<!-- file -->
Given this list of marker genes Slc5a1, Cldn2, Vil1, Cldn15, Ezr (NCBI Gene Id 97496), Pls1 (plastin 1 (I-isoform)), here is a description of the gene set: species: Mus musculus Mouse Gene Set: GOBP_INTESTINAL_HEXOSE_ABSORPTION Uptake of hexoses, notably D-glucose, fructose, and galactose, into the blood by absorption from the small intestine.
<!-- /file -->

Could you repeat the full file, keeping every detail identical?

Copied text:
Given this list of marker genes Slc5a1, Cldn2, Vil1, Cldn15, Ezr (NCBI Gene Id 97496), Pls1 (plastin 1 (I-isoform)), here is a description of the gene set: species: Mus musculus Mouse Gene Set: GOBP_INTESTINAL_HEXOSE_ABSORPTION Uptake of hexoses, notably D-glucose, fructose, and galactose, into the blood by absorption from the small intestine.